Red Dot to end German bias as six UK groups scoop gongs

Just six British design groups triumphed at this year’s German-based Red Dot awards, gaining eight awards between them.


A total of 34 nations submitted 3880 entries, of which 336 received awards and 27 won Best of the Best awards.


However, in future years, it may be easier for non-German consultancies to win, as more multilingual judging panels are added, suggests Red Dot awards founder Peter Zec.


Zec reveals that the organisers are considering ‘a change of policy’ for the communications award to make it easier for non-German-speaking nations to win. ‘Communications design is so tied to language that the competition is perceived as exclusively German,’ he admits. ‘We have made an effort to make the awards truly international – and succeeded in the product awards, where more than 50 per cent of entries are non-German. However, the overwhelming majority of communications entries are still German.’


Red Dot intends to increase the number of judging teams to two in Europe, and also introduce a team in China to judge Asian entries.


Lewis Moberly managed to scoop the UK’s first Best of the Best Red Dot award in two years. It won the award in the packaging design category for its Waitrose Cooks’ Ingredients range. The group also won a Red Dot for its Waitrose mustard packaging range.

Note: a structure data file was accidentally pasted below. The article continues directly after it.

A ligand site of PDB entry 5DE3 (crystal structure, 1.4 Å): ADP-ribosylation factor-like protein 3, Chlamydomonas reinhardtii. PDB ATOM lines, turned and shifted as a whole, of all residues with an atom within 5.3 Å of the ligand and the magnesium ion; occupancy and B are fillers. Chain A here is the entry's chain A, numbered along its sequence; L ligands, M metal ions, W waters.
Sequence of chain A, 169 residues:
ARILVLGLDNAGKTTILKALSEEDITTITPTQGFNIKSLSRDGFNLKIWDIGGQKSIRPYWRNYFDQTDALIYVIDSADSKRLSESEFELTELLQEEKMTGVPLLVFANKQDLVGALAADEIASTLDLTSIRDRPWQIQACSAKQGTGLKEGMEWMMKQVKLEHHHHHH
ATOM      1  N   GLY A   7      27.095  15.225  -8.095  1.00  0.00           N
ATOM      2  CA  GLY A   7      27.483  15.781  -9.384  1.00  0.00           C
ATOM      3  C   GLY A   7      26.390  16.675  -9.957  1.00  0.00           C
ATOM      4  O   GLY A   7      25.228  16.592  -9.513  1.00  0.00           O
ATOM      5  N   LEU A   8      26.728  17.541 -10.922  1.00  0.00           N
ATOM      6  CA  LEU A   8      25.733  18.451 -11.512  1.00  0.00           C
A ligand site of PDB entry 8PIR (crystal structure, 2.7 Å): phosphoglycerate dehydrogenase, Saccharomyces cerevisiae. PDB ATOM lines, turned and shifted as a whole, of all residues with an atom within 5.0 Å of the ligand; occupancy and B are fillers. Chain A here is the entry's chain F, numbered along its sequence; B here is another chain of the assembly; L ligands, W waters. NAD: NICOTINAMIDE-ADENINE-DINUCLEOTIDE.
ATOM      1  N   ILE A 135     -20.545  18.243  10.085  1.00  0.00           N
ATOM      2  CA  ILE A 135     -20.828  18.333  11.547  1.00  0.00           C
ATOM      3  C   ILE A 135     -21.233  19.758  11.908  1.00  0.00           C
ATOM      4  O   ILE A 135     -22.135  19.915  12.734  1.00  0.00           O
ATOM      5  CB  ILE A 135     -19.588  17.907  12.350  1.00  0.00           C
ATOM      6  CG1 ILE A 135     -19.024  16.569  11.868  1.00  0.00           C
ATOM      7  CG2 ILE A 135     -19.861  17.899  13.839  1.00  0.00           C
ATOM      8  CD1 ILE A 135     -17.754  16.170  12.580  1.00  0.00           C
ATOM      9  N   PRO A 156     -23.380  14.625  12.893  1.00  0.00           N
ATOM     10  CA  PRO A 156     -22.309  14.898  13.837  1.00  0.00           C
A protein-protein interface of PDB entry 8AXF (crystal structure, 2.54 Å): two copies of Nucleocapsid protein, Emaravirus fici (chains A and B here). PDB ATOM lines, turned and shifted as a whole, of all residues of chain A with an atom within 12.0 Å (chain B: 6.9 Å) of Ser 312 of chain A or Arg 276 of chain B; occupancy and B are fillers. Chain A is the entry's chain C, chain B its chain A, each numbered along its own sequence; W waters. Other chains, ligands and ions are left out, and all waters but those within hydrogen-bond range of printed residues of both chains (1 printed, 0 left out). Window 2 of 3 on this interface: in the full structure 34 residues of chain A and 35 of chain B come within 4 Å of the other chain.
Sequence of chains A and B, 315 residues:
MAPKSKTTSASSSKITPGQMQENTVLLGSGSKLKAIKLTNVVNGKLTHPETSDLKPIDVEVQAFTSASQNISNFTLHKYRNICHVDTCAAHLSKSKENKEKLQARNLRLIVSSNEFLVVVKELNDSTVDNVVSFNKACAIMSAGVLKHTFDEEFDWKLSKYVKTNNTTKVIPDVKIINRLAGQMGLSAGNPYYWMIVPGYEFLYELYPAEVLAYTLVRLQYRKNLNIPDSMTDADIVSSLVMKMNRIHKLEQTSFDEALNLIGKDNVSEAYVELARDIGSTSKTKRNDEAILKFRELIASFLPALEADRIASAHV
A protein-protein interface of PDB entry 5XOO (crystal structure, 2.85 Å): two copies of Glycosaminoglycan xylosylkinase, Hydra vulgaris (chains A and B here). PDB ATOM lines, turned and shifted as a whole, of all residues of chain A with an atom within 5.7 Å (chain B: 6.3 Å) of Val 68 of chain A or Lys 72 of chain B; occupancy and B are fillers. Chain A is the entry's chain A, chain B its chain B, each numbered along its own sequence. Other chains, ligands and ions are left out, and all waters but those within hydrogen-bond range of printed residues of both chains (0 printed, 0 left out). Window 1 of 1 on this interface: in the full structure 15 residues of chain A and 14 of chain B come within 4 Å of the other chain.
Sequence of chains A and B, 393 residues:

De-construct picked up an interactive media award for its work on fundraising website www.180degrees.co.uk.


British entries performed best in the corporate design category. SAS scooped two awards for its Land Securities 2007 annual report and its KBC Graduate Recruitment Campaign, while R&D&Co won for the redesign of The Chambers Dictionary cover (pictured).


This is the first time both R&D&Co and Lewis Moberly have entered the awards. R&D&Co creative director Rob Andrews says, ‘We entered the competition this year because we want to be perceived as a European, not just a UK, company.’


Mary Lewis, Lewis Moberly creative director and a former president of the D&AD awards, says, ‘European clients often use awards books to find designers, so being included in the book should be helpful to us in terms of finding new European partners.’ She observes that, ‘The Red Dot awards are the equivalent of the D&AD awards in the UK, although D&AD has a much bigger global reach.’


Zec believes that British design consultancies are strongest in communications design. ‘I meet British communications designers wherever I am in the world – they have a very strong global presence,’ he says. ‘They have developed their own design language, fusing typography, imaging and a sense of humour that is influencing the rest of the world.’


An exhibition of the winning work will be on show from 7 December to 6 January at the Red Dot Design Museum in Zollverein, Germany. The Red Dot International Communication Design Yearbook will be published in November.


For further information, visit www.red-dot.de.





THE BRITS’ AWARDS
• Best of the Best: Lewis Moberly for Waitrose Cooks’ Ingredients
• Lewis Moberly for Waitrose Mustards
• SAS for the Land Securities 2007 annual report
• SAS for the KBC Graduate Recruitment Campaign
• R&D&Co for the Chambers Dictionary cover
• 999 Design for the Dovetail furniture company’s identity
• Ginette Caron for the WA office furniture system by Knoll/Identity

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